The 2nd Annual Open Web Awards was an online international competition that took place between November and December 2008. Among the winners in the "People's Choice" component were Encyclopedia Dramatica in the wiki category, Digg in the "Social News and Social Bookmarking" category, Netlog in the "Mainstream and Large Social Networks" category and MySpace in the "Places and Events" category.[19]

The 3rd Open Web Awards were held in November and December 2009. Winners included Pandora Radio for best mobile music site or app, Fish Wrangler for best Facebook game, and "Surprise Marriage Proposal in Spain" as best YouTube video.

In 2010, Mashable renamed the Open Web Awards to the 4th Annual Mashable Awards. The Mashable Awards officially launched on 27 September 2010 with nominations for categories including Best Mobile Game, Best Use of an API, Best Web Video, Most Promising New Company and Entrepreneur of the Year. Winners included HootSuite for Best Social Media Management Tool, ReachLocal for Best Social Media Service for Small Business, iPad for Best New Gadget, and Angry Birds for Best Mobile Game.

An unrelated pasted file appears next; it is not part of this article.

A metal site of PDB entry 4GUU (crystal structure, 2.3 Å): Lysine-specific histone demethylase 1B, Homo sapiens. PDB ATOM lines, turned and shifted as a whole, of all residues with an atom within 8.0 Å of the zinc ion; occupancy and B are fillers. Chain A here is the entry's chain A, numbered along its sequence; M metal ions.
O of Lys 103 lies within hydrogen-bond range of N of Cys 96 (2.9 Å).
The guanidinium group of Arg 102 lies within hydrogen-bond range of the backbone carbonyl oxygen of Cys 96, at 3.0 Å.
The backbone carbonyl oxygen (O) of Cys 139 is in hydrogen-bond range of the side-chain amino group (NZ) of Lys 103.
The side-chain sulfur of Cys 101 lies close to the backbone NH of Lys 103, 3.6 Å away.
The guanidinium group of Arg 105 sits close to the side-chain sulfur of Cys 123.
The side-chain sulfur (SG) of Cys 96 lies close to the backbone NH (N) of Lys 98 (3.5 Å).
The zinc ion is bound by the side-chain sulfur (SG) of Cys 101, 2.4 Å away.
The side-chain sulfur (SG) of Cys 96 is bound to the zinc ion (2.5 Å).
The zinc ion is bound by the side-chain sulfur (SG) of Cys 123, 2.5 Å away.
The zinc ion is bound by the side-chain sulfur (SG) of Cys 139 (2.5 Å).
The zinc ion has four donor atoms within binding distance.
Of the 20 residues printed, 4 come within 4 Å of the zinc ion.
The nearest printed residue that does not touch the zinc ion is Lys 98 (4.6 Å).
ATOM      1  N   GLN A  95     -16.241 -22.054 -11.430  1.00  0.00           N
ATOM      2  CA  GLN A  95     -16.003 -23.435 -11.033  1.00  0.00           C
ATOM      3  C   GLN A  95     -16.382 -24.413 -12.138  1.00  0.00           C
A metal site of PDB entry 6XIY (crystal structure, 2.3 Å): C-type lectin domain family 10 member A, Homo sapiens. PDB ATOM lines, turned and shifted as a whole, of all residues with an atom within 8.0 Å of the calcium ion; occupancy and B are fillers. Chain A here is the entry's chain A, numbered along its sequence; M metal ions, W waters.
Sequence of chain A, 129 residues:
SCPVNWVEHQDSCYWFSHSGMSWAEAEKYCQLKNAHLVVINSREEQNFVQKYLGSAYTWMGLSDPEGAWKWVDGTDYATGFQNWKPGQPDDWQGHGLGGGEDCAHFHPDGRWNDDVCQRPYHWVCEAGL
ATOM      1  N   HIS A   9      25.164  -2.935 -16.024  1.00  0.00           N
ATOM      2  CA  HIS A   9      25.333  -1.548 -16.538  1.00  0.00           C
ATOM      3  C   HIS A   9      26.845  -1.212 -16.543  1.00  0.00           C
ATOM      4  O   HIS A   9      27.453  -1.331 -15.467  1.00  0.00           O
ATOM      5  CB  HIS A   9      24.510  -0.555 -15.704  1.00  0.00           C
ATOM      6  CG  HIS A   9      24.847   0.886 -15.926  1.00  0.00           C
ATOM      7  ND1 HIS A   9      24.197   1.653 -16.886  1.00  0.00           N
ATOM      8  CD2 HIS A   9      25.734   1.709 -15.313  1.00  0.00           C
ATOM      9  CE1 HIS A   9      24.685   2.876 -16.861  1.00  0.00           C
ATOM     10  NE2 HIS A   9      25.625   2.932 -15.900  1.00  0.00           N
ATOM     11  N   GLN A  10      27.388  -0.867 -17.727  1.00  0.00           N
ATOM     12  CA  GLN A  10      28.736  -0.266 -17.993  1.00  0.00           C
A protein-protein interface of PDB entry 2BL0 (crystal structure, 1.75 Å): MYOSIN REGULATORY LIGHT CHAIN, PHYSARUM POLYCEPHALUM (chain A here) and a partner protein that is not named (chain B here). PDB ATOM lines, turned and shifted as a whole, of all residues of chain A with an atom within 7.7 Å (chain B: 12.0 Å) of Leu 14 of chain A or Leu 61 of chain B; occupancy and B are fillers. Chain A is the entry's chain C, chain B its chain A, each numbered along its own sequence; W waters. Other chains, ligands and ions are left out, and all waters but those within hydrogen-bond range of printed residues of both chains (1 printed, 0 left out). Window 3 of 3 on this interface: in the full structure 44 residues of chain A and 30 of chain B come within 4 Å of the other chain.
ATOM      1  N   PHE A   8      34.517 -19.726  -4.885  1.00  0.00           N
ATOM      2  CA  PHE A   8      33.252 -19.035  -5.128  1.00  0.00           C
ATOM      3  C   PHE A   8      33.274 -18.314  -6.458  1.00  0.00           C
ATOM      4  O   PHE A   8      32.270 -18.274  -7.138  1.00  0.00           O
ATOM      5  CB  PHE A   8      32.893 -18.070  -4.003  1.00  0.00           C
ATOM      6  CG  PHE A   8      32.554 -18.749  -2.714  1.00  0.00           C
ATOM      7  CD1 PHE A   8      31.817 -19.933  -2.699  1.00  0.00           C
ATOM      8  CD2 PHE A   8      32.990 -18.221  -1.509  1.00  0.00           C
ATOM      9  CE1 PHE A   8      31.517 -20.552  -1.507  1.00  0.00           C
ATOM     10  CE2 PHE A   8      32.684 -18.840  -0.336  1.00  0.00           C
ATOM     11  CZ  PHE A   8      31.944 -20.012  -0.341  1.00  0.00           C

See also

References

  1. ^ "Mashable, Inc. Peron Plummeracy Policy". Mashable. Archived from the original on 3 December 2012. Retrieved 17 August 2017.
  2. ^ "Mashable, Inc.: Private Company Information". Bloomberg L.P.
  3. ^ "Whalerock Industries". www.whalerockindustries.com. Archived from the original on 17 August 2017. Retrieved 17 August 2017.
  4. ^ "Mashable Acquires Rights to CineFix - Multichannel". www.multichannel.com. 20 June 2016. Archived from the original on 17 August 2017. Retrieved 17 August 2017.
  5. ^ "KeronAnd Olivier Fleurot: The Truth About Millennials At Work" Archived 22 December 2018 at the Wayback Machine Forbes. Retrieved 28 June 2015.
  6. ^ Barnett, Emma (13 March 2012). "Pete Cashmore: the man behind Mashable". The Telegraph. Archived from the original on 12 January 2022.
  7. ^ Wilson, Scott (15 July 2015). WordPress for Small Business: Easy Strategies to Build a Dynamic Website with WordPress. Callisto Media Inc. ISBN 9781623156336. Archived from the original on 10 March 2022. Retrieved 19 October 2020.
  8. ^ McNichol, Tom (13 February 2009). "Mashable - 25 Best Blogs 2009". Time Magazine. Archived from the original on 18 February 2009. Retrieved 29 June 2011.